One of the major health headlines in 2015 has been a measles outbreak. The current outbreak is believed to have begun in Disneyland and Disney California Adventure Park in late December 2014. Since that time, well over 115 cases of measles have been reported in multiple states. In Florida, 4 cases have been reported at the time of this writing. Based on information from the Florida Department of Health (DOH), the four individuals identified, traveled to Florida, including Tampa and are not state residents. Two of the individuals are U.S. citizens while two are international visitors. None of the four were vaccinated against the disease. The DOH and local health departments has been aggressive about monitoring individuals who were potentially exposed to the four travelers.
This recent identification of measles in the Sunshine state comes after a prior outbreak in the Orlando area. Case information from the Center for Disease Control and Prevention (CDC) identified a 10 year unvaccinated resident of Orange County as the index case last year. Subsequently, her 3 siblings all contracted measles within a week of the diagnosis. The parents of the children claimed religious exception to vaccination. Nasal specimens that were collected from all of the children by the Florida Department of Health and Bureau of Public Health Laboratories, did test positive for the measles virus RNA. An additional case of confirmed measles was identified by the DOH in Miami-Dade County. This case was identified nearly one month after the Orlando cases. A Brazilian citizen, without evidence of vaccination, reported having visited a theme park in the Orlando area. Genomic sequencing of the Brazilian patient was identical to the cases reported in Orange County. It is believed that this exposure likely came from the same Orlando based theme park where the index patient’s family had visited one month prior.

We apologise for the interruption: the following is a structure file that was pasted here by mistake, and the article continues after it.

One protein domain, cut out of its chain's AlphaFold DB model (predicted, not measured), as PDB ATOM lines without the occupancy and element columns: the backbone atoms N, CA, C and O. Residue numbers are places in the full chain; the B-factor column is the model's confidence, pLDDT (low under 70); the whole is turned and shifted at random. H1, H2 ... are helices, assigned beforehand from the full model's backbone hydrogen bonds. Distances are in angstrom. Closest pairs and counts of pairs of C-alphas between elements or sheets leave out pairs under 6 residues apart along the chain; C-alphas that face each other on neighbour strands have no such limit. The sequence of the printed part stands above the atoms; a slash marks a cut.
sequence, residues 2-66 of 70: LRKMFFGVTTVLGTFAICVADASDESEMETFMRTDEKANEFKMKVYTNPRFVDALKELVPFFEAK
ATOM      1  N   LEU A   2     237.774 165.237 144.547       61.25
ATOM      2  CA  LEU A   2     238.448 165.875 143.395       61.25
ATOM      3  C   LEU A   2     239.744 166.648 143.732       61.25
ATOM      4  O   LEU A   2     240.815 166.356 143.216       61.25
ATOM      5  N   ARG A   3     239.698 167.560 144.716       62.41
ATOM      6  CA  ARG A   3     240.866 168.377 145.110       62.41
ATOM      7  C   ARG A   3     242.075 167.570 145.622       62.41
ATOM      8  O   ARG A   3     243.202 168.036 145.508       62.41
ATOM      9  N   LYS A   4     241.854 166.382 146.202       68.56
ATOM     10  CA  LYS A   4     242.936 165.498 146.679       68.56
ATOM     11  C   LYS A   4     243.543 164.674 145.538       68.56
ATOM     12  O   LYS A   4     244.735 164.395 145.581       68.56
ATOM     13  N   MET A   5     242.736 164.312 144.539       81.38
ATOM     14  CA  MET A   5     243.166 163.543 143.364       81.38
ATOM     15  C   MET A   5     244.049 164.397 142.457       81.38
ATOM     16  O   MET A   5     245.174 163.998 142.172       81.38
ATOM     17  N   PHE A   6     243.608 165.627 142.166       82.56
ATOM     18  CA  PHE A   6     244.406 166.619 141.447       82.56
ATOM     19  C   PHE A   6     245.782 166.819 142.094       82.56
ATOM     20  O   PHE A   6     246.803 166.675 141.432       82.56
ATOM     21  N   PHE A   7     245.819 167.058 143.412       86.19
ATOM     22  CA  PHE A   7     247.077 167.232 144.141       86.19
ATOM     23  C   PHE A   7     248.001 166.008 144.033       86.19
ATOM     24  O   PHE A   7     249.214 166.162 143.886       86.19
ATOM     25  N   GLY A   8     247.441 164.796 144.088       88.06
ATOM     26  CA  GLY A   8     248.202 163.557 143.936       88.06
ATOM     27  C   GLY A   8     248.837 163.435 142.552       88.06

Measles is a highly contagious disease with an estimated incidence of more than 20 million cases worldwide. Complications occur in about 30% of cases in which over 164,000 deaths occur worldwide yearly. Cases in the U.S. tend to be sporadic and commonly occur from unvaccinated international visitors and from U.S. citizens traveling abroad.
The MMR vaccine has been shown to be highly effective at preventing the spread of measles, however, its use is under scrutiny by subsets of the population that contest that vaccines are harmful and can cause autism. Florida State Surgeon General and State Secretary of Health, Dr. John Armstrong has reported that approximately 93% of kindergartners in Florida have received vaccination for measles, mumps, and rubella (MMR vaccine).